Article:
So, how did this happen? How have we come to associate love with great pain and suffering? And why do we talk about this ostensibly good experience as if we are victims? These are difficult questions, but I have some theories. And to think this through, I want to focus on one metaphor in particular, which is the idea of love as madness.

When I first started researching romantic love, I found these madness metaphors everywhere. The history of Western culture is full of language that equates love to mental illness. These are just a few examples. William Shakespeare: “Love is merely a madness,” from “As You Like It.” Friedrich Nietzsche: “There is always some madness in love.” “Got me looking, got me looking so crazy in love — ”

from the great philosopher, Beyoncé Knowles.

it was my first time in the developing world, and I was totally alone. I had another week until my flight home, and I knew the name of the town that I was in, and the name of the city that I needed to get to to fly out, but I had no idea how to get around. I had no guidebook and very little money

Someone more adventurous than me might have seen this as a moment of opportunity, but I just froze. I just sat there. And then I burst into tears. But despite my panic, some small voice in my head thought, “Wow. That was dramatic. I must really be doing this love thing right.”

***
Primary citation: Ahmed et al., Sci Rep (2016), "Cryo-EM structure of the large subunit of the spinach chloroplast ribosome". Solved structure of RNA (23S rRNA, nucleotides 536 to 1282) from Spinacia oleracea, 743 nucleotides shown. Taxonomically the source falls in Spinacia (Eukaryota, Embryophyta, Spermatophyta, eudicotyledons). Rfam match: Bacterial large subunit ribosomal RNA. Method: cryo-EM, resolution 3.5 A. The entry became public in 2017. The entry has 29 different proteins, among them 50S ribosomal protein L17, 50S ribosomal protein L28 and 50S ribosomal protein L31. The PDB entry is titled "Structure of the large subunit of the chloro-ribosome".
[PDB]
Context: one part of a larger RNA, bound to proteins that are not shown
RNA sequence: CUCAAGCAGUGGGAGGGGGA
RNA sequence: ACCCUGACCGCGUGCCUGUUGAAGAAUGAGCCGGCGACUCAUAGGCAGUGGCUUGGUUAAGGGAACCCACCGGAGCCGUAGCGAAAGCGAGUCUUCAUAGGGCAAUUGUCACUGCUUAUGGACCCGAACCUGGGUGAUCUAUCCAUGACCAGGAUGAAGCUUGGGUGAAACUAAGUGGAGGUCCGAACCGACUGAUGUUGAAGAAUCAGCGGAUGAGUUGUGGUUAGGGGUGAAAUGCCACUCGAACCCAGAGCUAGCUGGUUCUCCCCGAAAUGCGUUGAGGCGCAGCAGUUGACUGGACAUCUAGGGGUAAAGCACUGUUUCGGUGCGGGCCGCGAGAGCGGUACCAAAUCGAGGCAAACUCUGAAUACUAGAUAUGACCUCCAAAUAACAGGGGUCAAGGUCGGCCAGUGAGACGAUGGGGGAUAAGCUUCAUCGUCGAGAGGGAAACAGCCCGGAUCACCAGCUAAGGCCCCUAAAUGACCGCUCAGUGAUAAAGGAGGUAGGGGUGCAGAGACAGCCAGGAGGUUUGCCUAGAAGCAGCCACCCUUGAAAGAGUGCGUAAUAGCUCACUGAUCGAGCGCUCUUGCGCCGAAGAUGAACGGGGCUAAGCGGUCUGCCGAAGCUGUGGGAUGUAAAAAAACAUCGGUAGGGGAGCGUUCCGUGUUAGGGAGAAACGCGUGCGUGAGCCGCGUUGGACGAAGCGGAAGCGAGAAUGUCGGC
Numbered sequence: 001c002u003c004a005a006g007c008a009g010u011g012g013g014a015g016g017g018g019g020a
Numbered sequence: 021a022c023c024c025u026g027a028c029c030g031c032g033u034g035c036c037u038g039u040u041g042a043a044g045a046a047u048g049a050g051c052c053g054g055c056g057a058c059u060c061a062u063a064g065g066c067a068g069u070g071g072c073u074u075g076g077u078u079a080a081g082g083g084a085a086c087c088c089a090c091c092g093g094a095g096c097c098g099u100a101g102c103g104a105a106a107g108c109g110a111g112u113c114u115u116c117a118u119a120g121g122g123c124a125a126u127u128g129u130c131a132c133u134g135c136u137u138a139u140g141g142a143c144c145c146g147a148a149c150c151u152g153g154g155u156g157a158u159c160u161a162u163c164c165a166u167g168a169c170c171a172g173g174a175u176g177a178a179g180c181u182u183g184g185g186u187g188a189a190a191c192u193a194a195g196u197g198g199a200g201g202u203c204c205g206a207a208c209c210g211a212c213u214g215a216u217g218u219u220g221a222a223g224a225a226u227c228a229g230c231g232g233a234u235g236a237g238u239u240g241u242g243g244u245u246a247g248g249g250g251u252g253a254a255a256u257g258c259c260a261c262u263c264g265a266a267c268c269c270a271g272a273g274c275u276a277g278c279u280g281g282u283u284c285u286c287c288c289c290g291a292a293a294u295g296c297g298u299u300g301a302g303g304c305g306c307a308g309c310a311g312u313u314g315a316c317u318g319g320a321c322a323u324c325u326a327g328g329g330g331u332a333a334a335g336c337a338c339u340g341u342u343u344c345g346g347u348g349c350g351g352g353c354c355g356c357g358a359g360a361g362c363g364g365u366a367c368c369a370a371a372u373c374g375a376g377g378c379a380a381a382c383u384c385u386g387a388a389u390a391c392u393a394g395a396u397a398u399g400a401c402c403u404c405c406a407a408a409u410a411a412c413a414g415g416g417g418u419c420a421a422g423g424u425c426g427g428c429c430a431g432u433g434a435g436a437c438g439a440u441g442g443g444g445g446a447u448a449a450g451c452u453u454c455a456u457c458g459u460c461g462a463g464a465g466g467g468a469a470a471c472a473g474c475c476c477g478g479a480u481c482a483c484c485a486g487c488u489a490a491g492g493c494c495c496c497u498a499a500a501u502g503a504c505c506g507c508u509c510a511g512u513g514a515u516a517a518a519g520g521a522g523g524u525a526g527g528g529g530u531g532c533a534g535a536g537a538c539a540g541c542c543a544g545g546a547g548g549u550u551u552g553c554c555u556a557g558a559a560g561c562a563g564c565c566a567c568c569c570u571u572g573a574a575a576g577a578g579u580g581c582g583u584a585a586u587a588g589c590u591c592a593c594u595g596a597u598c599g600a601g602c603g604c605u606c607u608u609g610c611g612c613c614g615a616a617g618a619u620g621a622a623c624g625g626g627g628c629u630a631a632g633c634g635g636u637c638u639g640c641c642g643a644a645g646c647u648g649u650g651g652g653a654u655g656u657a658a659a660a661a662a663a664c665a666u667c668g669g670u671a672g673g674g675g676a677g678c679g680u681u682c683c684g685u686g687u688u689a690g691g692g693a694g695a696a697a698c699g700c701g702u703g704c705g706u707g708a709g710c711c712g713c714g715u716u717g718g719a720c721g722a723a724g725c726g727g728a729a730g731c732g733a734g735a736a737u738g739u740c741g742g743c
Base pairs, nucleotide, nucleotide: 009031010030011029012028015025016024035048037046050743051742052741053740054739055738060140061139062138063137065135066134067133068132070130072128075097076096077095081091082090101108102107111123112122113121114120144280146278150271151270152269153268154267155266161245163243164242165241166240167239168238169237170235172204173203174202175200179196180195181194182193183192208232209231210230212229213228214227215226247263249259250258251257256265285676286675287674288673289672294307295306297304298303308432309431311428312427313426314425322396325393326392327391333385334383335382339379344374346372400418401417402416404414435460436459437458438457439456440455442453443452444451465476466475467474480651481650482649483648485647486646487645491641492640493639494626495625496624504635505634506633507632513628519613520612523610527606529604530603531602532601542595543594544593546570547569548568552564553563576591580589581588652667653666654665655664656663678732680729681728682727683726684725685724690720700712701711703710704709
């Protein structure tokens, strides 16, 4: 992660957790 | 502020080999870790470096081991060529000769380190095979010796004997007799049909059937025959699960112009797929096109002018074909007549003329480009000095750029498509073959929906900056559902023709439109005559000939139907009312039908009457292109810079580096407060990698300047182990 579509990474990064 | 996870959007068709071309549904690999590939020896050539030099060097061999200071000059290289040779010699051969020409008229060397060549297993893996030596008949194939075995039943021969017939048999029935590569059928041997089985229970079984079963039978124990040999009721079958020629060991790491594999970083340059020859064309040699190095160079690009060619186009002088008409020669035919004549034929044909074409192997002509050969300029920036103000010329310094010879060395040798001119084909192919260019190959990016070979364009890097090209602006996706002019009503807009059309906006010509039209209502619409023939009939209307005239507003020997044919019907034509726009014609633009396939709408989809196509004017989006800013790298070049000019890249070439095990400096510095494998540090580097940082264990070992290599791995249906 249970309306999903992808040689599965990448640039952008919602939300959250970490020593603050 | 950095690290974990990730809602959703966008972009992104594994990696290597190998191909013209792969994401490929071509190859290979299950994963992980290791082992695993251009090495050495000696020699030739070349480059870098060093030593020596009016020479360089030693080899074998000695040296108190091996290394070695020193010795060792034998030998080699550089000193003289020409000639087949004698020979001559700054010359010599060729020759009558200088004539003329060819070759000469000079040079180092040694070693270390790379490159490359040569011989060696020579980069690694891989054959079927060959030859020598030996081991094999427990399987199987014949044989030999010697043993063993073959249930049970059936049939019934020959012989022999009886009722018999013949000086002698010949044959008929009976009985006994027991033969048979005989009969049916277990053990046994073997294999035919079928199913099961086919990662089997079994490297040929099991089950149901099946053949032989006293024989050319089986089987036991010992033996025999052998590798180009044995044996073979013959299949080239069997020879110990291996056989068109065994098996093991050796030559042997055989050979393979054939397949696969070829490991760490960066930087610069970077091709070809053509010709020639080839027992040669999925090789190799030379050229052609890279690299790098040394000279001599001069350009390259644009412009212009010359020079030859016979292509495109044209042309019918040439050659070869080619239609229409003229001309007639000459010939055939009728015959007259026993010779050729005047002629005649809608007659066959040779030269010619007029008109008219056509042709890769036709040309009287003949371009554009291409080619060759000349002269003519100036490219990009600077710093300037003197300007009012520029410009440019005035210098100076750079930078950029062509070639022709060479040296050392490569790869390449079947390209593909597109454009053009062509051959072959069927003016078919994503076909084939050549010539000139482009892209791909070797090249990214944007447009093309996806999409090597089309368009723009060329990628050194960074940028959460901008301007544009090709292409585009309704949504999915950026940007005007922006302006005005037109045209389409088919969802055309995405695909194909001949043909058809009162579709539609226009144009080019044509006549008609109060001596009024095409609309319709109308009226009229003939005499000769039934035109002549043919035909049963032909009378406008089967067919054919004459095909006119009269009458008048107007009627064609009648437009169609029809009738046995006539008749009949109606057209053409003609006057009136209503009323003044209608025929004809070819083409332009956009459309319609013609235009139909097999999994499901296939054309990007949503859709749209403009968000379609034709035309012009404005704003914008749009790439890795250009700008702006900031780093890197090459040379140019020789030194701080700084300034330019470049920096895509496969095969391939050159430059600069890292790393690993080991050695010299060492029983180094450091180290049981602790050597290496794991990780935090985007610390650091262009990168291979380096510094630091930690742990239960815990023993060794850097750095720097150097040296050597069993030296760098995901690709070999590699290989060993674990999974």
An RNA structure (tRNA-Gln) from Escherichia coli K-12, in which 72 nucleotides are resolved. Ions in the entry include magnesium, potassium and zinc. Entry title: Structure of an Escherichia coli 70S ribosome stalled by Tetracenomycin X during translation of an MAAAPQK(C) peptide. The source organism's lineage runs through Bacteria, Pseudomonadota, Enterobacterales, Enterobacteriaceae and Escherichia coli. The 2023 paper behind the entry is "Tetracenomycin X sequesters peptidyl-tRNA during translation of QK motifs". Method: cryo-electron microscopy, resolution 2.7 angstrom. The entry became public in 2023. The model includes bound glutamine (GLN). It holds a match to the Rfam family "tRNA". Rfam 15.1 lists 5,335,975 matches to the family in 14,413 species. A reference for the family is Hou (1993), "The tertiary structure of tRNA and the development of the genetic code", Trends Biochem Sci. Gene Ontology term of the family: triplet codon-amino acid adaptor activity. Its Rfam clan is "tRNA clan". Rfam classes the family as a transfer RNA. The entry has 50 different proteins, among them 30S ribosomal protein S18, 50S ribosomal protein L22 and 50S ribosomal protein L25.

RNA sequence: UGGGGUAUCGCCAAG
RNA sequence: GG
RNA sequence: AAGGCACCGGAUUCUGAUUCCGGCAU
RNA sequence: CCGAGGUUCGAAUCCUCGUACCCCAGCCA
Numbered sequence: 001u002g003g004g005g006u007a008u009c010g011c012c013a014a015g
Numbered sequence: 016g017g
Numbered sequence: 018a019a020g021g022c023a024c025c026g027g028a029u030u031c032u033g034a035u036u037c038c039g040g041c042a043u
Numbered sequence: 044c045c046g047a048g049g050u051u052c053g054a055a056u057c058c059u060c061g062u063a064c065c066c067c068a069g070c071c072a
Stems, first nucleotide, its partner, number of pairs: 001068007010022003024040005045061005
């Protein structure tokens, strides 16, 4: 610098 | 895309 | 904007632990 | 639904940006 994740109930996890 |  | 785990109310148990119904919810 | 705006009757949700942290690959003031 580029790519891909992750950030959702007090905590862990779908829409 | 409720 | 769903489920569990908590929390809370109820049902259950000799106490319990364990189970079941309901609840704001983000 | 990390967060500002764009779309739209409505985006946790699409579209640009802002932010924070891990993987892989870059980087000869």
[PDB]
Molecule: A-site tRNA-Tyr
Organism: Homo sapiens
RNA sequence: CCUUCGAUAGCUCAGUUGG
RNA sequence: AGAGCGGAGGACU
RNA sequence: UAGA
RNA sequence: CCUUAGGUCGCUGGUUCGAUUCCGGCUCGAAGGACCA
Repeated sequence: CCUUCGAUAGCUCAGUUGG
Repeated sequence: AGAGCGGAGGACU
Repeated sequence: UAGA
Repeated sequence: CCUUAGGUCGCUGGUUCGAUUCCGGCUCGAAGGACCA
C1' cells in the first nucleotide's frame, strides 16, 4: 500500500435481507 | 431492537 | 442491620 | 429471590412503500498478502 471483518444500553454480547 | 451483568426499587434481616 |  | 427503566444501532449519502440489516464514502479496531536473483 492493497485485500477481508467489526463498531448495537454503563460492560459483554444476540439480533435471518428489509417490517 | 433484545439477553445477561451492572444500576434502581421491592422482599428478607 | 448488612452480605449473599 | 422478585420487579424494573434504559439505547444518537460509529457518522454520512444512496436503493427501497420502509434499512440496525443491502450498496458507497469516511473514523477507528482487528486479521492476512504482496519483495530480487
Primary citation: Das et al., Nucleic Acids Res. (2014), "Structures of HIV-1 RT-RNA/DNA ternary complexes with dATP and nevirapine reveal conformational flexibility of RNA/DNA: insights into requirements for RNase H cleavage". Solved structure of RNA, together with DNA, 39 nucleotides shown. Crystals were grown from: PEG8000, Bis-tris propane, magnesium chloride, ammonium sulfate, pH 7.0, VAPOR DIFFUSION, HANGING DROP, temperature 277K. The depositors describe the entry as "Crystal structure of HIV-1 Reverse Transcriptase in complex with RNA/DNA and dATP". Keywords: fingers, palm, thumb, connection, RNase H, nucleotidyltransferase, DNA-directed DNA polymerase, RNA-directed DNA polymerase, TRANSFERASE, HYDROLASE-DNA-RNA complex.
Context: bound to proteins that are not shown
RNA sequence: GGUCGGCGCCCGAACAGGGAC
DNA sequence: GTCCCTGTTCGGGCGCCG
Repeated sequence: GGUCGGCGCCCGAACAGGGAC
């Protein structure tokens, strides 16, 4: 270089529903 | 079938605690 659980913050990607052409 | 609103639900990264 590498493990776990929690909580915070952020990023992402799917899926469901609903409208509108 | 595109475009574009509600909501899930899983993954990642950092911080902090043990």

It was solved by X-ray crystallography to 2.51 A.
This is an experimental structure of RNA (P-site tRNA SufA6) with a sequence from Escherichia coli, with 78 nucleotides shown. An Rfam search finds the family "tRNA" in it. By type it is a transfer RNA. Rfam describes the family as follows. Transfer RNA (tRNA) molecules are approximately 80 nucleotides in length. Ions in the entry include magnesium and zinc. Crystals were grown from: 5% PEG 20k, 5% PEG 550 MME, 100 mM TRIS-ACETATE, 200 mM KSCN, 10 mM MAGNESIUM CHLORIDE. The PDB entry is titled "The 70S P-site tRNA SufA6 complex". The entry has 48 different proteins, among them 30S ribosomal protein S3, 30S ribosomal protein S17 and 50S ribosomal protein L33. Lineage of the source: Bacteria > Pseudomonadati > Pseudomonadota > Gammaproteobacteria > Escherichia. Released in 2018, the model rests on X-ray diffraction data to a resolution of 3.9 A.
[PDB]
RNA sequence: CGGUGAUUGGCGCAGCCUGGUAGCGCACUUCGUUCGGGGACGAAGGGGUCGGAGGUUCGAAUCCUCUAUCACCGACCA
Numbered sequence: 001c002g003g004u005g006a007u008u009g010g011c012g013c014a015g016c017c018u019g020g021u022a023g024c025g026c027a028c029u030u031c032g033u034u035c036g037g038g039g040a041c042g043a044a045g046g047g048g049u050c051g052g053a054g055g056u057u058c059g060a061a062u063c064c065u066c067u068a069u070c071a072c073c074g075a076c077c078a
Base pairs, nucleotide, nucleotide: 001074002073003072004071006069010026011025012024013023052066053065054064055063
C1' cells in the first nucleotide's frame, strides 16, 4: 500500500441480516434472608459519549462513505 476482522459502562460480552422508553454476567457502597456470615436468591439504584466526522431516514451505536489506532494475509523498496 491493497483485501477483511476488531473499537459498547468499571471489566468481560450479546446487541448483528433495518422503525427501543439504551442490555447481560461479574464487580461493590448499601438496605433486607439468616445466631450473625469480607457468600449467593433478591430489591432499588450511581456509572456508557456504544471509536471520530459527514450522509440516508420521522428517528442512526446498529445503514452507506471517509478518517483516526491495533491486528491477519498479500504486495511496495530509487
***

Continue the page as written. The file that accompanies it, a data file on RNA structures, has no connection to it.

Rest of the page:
Because some part of me wanted to feel miserable in love. And it sounds so strange to me now, but at 22, I longed to have dramatic experiences, and in that moment, I was irrational and furious and devastated, and weirdly enough, I thought that this somehow legitimized the feelings I had for the guy who had just left me.

Yes, and low levels of serotonin are also associated with seasonal affective disorder and depression. So there is some evidence that love is associated with changes to our moods and our behaviors. And there are other studies to confirm that most relationships begin this way.

Researchers believe that the low levels of serotonin is correlated with obsessive thinking about the object of love, which is like this feeling that someone has set up camp in your brain. And most of us feel this way when we first fall in love. But the good news is, it doesn’t always last that long — usually from a few months to a couple of years.